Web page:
No discrimination against Syrian refugees, UN urges
UNITED NATIONS - Agence France-PresseThe United Nations took aim on Nov. 23 at politicians who want to end the resettlement of Syrian refugees following the Paris attacks, saying the “rhetoric” showed disrespect and that there can be no discrimination.
Right-wing politicians in the U.S. and Europe have argued that Syrians must be denied entry out of fear that the Islamic State of Iraq and the Levant (ISIL) fighters could use asylum as a cover to enter the country and stage attacks.
The U.S. House of Representatives voted last week to ban Syrian and Iraqi refugees from entering the United States until tougher screening measures are in place.
UN spokesman Stephane Dujarric described the appeals as “elevated rhetoric... an increase in language where people talk about discrimination and, I think, disrespect for refugees and migrants who have sometimes spent decades in camps and are fleeing horrendous conditions of violence.”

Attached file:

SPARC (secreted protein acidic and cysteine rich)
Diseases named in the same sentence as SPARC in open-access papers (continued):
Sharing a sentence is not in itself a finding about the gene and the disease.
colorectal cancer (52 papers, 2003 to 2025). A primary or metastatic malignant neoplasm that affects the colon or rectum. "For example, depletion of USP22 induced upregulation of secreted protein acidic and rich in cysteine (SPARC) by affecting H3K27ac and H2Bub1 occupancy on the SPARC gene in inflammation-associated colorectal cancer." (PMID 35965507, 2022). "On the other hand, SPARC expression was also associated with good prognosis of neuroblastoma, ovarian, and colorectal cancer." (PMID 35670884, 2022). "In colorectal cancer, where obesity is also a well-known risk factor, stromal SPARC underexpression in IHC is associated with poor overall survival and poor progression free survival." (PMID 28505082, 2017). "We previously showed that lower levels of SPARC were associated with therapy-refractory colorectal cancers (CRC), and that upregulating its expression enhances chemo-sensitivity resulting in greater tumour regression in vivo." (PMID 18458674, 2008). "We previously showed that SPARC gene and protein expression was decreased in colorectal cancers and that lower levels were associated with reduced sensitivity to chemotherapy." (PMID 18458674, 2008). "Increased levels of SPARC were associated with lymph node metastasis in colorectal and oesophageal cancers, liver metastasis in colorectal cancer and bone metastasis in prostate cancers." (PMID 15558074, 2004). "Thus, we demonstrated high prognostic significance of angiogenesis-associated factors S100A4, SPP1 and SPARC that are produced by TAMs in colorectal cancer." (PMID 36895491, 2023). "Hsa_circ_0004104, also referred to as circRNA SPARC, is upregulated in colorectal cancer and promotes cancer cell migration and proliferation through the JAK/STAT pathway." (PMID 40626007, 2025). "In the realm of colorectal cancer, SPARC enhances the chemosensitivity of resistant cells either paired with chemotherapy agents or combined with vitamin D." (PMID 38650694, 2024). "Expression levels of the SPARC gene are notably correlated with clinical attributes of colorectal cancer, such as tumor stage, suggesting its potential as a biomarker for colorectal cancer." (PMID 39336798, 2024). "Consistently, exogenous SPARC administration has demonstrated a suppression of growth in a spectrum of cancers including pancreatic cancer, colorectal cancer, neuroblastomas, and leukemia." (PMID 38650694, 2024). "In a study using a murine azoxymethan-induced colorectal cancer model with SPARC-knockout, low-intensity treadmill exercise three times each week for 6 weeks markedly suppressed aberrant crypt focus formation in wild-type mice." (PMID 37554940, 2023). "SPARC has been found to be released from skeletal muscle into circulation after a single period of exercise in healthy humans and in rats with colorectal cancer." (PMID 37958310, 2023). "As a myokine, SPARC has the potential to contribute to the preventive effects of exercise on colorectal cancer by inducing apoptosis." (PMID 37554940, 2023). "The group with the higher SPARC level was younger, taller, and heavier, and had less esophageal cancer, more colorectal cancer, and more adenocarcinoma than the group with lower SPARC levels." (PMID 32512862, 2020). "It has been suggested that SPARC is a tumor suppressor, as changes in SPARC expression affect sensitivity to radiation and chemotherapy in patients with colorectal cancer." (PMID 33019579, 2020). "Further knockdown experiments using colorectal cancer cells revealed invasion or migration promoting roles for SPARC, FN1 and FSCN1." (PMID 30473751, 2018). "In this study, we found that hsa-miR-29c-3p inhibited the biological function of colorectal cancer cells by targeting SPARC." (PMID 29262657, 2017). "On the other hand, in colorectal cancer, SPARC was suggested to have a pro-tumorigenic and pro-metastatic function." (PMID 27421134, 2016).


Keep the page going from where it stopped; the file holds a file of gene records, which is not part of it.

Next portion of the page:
“What is clear is that there can be no discrimination on the basis of religion, ethnicity or any other factor when it comes to resettlement of refugees,” he added.
The UN refugee agency UNHCR has set up a vetting process to ensure that host countries have all required information about the future resident’s background.
“The whole process of resettlement of refugees is a partnership,” Dujarric stressed.
On the same day with the UN announcement, Canada said it would accept only whole families, lone women or children in its mass resettlement of Syrian refugees while unaccompanied men, which are considered a security risk, will be turned away.
Since the Paris attacks launched by Syria-linked jihadists, a plan by new leader Prime Minister Justin Trudeau to fast-track the intake of 25,000 refugees by year’s end has faced growing criticism in Canada.
Details of the plan would be announced further in the day on Nov. 24 but Canada’s ambassador to Jordan confirmed that refugees from camps in Jordan, Lebanon and Turkey will be flown to Canada from Jordan starting December 1.
Speaking in Jordan on Nov. 23, the ambassador Bruno Saccomani said the operation would cost an estimated Can$1.2 billion, the official Petra news agency reported.